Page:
This post wound up being a lot of text (over 2200 words including this bit), and it’s about personal stuff rather than some RPG I’m working on and/or drooling over.
Patton Oswalt‘s book Zombie Spaceship Wasteland is well on its way to becoming one of those rare books that I periodically reread to refresh its influence. I’ve liked standup comedy for as long as I’ve been aware that there was such a thing, and Oswalt is easily my favorite. Not only is he a fellow geek, but he has a really profound passion for what he’s doing that’s always showing through. You get glimpses of it in stuff like his magician bit, which is a story from early in his comedic career, but his book is angry and sad and beautiful and puts his passions on display. It’s got humor mixed in, but more than anything it’s a series of self-portraits, snapshots of different moments in his life.
My own life has never been very good at furnishing events that would make good stories. In middle school and high school I came to dread autobiographical writing assignments because I never seemed to have anything to say. My most successful such essay turned the assignment into a lament about how boring my life was. Things have gotten more interesting with time–in my early 30s I have just enough personal history to be able to tell stories about myself now and then–but certainly nothing on the level of what you’ll read in Zombie Spaceship Wasteland. One place where life resembles role-playing games is that events just kind of happen, and without adrenaline burning them into your brain, memories of events can slip away. There are moments that stand out, but it takes effort and craft to form an enduring narrative.
Whether because of some facet of my upbringing, some genetic factor, or an overreaction to how I was treated at school, I’m a powerfully introverted person at times. Not socially inept per se (not these days anyway), but less interested in socializing than normal people. I still don’t really get why RPGs appeal so much to the socially challenged. There’s something there that’s kept me coming back for something like two decades so far, but there have also been gaming nights that have ended with me wanting to say, “Thanks for coming. Now get the fuck out of my house until next week.” I get emotionally drained, but I still enjoy what goes on before the meter runs out. Maybe it’s worth it to me to give my imagination such a playground.
I got into role-playing games in middle school when a friend introduced us to Palladium’s Robotech RPG. Our adventures were incoherent ramblings loosely based on an RPG that miserably failed to convey the essence of a hack-job anime dub that I’d never actually seen, but I was endlessly fascinated by the whole thing. It’s only in hindsight, nearly 20 years later, that that kind of negativity could entere into things. My second RPG was Toon: The Cartoon Roleplaying Game, basically because I was obsessed with cartoons at the time. Middle school was also where I first learned that people stuff mattered for RPGs, because our group split in half because of a personality conflict between two of my friends. I hadn’t picked sides per se, but I ended up on one side and not the other anyway. In hindsight I don’t think one side was particularly better than the other, but at the time I was mostly just baffled by the whole thing and going along for the ride. A lot of stuff was like that.
In high school, our gaming was about two thirds assorted Palladium RPGs (especially Rifts) and one third White Wolf stuff. I was nowhere near a good GM myself at the time, and in hindsight the Palladium rules were pretty terrible, but we had fun all the same. The high school I went to was made up of a bunch of cliques that kind of interacted and intersected, but didn’t have a hierarchy per se. Too many of the cliques were ethnic and didn’t care about what other people were doing, and the whole school was just apathetic enough about sports and school spirit (the cheerleaders once got booed at a rally) that the jocks had no special privileges, no clout that they could use as a cudgel against us nerds. We were the gaming geeks who hung out in the cafeteria, playing our weird RPGs (plus Magic: The Gathering) at lunch, and wherever we could get away with it after school. We would play at Frankie’s, the greasy Chinese restaurant across the street (the one with the King of Fighters ’95 machine), or we’d talk a teacher into letting us use a meeting room, or just find a spot in a hallway.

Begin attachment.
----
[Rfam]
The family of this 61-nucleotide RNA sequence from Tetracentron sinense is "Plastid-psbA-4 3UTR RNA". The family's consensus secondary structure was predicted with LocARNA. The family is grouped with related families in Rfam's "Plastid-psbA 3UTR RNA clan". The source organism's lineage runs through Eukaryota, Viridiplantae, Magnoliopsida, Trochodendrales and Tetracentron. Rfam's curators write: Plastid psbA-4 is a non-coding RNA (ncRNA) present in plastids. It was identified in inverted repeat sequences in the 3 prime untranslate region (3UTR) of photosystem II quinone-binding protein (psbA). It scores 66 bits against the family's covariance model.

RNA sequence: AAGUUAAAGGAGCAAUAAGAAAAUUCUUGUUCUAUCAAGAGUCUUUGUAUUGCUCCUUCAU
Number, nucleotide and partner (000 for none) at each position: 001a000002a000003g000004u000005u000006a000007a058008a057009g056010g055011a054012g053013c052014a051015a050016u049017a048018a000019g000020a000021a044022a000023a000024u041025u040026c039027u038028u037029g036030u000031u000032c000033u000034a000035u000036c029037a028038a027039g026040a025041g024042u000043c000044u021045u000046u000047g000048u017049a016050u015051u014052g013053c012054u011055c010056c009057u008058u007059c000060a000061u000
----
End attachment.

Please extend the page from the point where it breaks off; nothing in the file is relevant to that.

One of my high school teachers–I don’t actually remember her name now–caught me scribbling some ideas for D&D stuff during class and flipped out. I wasn’t doing this while she was lecturing, or instead of the in-class work she’d assigned. I was doing it during the last few minutes of class that were left over, and she’d seemed to be upset that I had failed to assume I should start on my homework (the stuff other teachers had drilled into us had to be done at home) with the scant remaining time. My parents later told me that in a parent-teacher conference she’d confided to them that she was worried because she’d watched her own son flounder around in life seemingly because of an obsession with RPGs.
In retrospect I think she had the chain of cause and effect exactly backwards. Although I have a day job, I’ve come to the conclusion that I was born to be a freelance novelist or some such. The personality trait that makes me want to be hunched over a word processor at home all the time is the same one that has made RPGs such a huge part of my life. I’m one of those “creative types,” and I’m always at my happiest when I’m free to create. Unfortunately the society we live in isn’t terribly kind to those kinds of people on the whole, and however much I might try to rationalize how I live my life, by a lot of important measures I’m not a success. On the other hand, I’m certain that merely removing role-playing games from the equation wouldn’t have changed that for the better. I never have and probably never will have any shortage of interests to distract me from conventional notions of success, and if I wasn’t putting all this spare time towards RPGs I’d probably be putting it towards video games, editing Wookiepedia, translating manga, or any number of other things. The whole concept of working a 9-5 job with hardly any vacations until you retire always seemed wrong to me. I’ve worked jobs like that, and even now that I’m working in the video game industry I still don’t get how anyone could work a day job and actually make such a job the center of their lives. I’ve always wanted more, something that belongs only to me.